It just feels more interesting that way, more "game-ish" and less "number-crunching-ish."

The other thing I've done as a GM is when a climatic battle is about to end WAY too fast to be fun, I might give the bad guys a few extra HP. I don't do it often -- that's not fair -- but if the PCs are about to just destroy a bad guy in 1 round, I might let him stagger on for another round or two before he falls. If the PCs know the enemy's HP, that doesn't work. (If I do that, I also boost the XP awards. And I use this tactic rarely, and only when a swift end to a fight will reduce the fun of the game. This is GM cheating, so I try hard not to abuse it.)


Give the AC, but not the HP or saves

DMG 247 gives DMs wide latitude on what to reveal to players. This is an area where there's extraordinary variation between DMs. However, in my experience as a DM and a player, we have settled on giving only the AC. I'm also answering from a game table perspective, not an in-game perspective.

Players can usually figure out what the AC is

Players are frequently making attack rolls, which means they have a large sample size for determining AC (at least for any enemy that lasts a few rounds). For example, if the fighter misses on a 17, but the rogue hits on a 19, the players can quickly determine that the AC is at least 18. Given that this behavior is so routine, hiding the AC just adds a layer of unnecessary complication to the fight.

Reasons to hide HP and saves

The main reason to hide HP and saves is that they're never obvious to the players, which lets you keep the all-important fudge factor--if a boss is going down too quickly, or is going to die to a single spell, you can always add more HP or fudge the roll (the Legendary Resistance feature of some monsters codifies this).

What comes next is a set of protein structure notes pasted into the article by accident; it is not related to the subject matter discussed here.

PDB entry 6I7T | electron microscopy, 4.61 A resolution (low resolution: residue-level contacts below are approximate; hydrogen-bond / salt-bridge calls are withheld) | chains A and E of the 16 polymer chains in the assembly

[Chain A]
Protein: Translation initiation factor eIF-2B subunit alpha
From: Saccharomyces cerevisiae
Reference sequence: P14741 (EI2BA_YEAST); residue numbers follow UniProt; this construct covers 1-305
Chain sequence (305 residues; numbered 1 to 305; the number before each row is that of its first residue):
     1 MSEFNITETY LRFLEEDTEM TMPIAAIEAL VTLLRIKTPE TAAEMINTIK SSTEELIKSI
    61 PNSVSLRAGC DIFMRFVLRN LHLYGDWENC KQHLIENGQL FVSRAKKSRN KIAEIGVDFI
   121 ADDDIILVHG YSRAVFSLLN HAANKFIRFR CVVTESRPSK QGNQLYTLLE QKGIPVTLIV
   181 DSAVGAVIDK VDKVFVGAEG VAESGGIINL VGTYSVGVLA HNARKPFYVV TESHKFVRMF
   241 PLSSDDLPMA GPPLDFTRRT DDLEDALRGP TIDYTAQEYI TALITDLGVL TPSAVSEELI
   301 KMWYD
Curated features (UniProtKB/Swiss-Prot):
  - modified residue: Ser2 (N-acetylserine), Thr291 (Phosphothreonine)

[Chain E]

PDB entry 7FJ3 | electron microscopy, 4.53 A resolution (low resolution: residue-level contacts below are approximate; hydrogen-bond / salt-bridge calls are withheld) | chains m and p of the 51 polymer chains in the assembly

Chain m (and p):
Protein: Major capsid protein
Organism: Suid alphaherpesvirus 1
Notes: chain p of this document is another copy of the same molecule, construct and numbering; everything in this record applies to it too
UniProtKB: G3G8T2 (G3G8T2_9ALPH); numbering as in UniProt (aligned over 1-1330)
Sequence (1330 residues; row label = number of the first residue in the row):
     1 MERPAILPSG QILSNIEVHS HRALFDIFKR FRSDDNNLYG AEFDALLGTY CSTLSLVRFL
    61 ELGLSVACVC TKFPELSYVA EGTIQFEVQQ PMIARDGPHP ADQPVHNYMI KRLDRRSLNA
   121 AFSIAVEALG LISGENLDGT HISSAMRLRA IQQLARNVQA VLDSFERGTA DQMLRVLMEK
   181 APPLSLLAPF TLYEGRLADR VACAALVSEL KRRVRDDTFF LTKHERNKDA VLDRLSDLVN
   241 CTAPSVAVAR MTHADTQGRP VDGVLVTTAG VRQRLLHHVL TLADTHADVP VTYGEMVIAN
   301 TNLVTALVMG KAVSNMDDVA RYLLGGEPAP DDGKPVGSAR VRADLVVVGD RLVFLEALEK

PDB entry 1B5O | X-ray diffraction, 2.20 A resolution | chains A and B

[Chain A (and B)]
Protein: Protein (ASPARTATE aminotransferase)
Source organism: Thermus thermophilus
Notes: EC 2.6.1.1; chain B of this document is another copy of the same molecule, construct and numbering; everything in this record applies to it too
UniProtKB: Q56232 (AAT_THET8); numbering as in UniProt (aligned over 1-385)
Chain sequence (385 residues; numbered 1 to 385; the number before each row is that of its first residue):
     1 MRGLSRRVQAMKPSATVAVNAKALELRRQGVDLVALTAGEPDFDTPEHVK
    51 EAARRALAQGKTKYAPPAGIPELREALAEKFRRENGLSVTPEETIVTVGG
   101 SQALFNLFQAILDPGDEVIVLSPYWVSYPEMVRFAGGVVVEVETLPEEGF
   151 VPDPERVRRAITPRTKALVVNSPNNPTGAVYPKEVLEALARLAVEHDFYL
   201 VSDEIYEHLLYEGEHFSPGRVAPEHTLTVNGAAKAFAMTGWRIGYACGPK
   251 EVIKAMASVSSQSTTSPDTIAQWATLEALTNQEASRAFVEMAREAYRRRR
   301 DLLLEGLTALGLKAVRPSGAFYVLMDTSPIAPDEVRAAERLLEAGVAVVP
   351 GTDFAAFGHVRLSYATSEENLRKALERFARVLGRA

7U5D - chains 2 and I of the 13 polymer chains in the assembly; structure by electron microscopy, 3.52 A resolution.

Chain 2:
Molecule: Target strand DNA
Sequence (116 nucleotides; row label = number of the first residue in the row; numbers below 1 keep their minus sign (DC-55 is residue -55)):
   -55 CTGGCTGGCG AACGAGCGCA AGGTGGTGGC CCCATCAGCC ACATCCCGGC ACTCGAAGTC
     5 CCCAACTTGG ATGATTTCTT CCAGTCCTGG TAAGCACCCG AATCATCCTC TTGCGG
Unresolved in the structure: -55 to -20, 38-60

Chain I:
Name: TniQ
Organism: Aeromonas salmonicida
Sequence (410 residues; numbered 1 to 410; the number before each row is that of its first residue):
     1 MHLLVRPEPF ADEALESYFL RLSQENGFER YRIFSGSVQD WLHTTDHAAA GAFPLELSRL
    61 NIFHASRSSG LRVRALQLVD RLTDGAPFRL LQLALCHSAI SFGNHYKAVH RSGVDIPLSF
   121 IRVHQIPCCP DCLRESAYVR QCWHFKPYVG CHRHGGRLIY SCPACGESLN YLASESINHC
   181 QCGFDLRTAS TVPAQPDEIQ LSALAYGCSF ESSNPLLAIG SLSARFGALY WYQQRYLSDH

The second is that some uncertainty is actually good. By giving general descriptors, players tend to be a bit more cautious and tactical in their play, which I think makes for a better game.

This is not a hard rule

If a fight is becoming a slog and we're getting bored, one of my DMs will give the HP of the remaining monsters to show how much progress we've made. Alternatively, the DM can say that we've dealt X damage but the monster is still fine, as a way to tell us that a monster is strong. You're the DM, and there's no rule that says you have to be consistent in what you give.

Players should be able to talk numbers

I think that you might be asking if the players should know how much damage they're dealing. This is a definite yes, because they should be rolling the damage dice.

Moreover, the players know the HP of their characters, and forcing the players to use descriptors instead of the numbers creates the same problem as hiding the AC--you're essentially forcing the players to create a code for a number rather than the number itself, which adds another unnecessary layer of complication.

  • 2
    \$\begingroup\$ I think it worth mentioning under "reasons to hide" that exposing this information as a matter of course moots a class feature: the Battlemaster's "know your enemy." (It's a weak feature, to be sure, but better not to moot it if not necessary for smooth play, as I agree with you is the case for AC.) \$\endgroup\$
    – nitsua60
    Commented Feb 16, 2017 at 17:19